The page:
Shielding Bacteria

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Science  07 Sep 2001:
Vol. 293, Issue 5536, pp. 1731-1733
DOI: 10.1126/science.293.5536.1731e

Archean bacteria living about 2.5 billion years ago needed to be able to withstand high levels of UV irradiation because of the lack of atmospheric oxygen as a UV screen. Many early bacteria may have survived in a deep marine environment where the water provided UV shielding. However, there is evidence in the geological record of microbial mats and stromalites that inhabited shallow water environments, which would require some other means of UV protection.

Phoenix et al. placed cultures of cyanobacteria isolated from the Krisuvik hot springs, Iceland, in a silicon-and iron-rich solution. Rims of iron-enriched silica formed around the cells, and the cultures were then exposed to UV irradiation. Cells continued to grow within the mineralized rims even under intense UV. Thus, biomineralization may have helped the simplest forms of life to thrive in the intense sunshine of the Archean. — LR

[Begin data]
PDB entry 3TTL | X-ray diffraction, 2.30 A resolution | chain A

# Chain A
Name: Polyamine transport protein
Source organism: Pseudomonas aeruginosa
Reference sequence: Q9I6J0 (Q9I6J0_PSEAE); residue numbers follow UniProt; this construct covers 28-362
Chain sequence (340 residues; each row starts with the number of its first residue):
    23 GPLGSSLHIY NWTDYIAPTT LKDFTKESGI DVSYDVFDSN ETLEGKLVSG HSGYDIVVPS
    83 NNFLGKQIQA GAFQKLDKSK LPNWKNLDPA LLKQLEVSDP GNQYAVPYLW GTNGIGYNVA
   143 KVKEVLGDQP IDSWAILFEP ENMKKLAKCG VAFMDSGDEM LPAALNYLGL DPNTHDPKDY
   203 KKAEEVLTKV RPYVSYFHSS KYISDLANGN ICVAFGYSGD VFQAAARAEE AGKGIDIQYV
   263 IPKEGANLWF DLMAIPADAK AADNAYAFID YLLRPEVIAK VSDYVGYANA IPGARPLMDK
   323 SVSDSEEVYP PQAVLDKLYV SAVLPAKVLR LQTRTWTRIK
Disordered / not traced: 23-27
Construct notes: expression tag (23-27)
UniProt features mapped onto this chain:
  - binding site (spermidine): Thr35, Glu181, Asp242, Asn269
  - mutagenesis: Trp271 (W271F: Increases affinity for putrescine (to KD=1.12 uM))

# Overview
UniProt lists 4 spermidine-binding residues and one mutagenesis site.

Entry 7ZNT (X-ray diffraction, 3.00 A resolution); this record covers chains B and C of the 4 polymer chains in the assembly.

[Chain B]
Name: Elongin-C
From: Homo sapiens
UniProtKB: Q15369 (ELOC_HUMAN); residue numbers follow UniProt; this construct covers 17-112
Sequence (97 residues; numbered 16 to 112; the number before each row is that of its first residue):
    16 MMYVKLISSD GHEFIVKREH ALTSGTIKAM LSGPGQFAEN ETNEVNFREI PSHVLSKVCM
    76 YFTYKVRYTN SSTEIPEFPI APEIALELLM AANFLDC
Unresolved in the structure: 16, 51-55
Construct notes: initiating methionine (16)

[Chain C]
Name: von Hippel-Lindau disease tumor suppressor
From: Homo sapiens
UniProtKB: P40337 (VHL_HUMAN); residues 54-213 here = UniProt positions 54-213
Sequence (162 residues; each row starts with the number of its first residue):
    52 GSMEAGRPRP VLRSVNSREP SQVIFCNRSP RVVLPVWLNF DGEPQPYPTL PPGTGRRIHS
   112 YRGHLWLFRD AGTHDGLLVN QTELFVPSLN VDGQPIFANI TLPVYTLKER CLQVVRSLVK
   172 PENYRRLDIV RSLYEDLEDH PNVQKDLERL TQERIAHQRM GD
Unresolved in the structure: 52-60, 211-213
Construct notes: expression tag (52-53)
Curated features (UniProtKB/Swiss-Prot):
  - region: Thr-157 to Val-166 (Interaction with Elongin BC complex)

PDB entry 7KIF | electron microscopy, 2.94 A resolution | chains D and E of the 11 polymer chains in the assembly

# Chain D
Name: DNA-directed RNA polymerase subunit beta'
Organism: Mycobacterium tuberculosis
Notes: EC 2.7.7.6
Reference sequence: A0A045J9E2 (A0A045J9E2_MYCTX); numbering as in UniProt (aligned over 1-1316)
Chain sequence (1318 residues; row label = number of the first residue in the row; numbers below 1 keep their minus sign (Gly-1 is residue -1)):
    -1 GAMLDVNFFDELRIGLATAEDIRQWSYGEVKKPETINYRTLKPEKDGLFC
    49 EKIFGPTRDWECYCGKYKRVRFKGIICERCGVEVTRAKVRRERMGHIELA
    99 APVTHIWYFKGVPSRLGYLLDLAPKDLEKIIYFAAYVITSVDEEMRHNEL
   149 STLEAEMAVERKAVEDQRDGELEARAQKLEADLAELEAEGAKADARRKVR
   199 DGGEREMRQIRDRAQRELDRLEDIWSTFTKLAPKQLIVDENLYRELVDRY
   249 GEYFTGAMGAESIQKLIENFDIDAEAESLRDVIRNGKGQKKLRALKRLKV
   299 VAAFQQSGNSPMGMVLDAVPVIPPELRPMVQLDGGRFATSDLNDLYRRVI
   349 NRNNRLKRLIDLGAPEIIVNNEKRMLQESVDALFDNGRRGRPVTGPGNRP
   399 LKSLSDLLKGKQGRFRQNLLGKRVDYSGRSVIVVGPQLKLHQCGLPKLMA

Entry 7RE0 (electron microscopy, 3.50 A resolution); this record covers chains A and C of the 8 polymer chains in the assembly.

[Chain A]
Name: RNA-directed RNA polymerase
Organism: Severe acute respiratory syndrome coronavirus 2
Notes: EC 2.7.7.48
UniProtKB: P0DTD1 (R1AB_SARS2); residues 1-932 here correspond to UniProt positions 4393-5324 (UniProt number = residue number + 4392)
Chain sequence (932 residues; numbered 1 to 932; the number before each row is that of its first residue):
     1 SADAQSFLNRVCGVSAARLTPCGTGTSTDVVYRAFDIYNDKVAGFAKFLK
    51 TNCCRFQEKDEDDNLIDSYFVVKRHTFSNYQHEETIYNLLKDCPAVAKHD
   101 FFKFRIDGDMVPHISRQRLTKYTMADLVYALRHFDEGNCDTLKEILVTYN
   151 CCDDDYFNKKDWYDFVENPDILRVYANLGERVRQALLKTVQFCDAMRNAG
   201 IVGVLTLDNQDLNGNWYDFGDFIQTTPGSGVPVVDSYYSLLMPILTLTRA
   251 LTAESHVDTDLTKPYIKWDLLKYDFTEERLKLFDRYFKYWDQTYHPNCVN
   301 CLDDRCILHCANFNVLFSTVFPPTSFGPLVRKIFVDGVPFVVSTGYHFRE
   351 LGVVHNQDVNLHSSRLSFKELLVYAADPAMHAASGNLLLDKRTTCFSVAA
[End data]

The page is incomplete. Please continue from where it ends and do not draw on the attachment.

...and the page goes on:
Geology29, 823 (2001).

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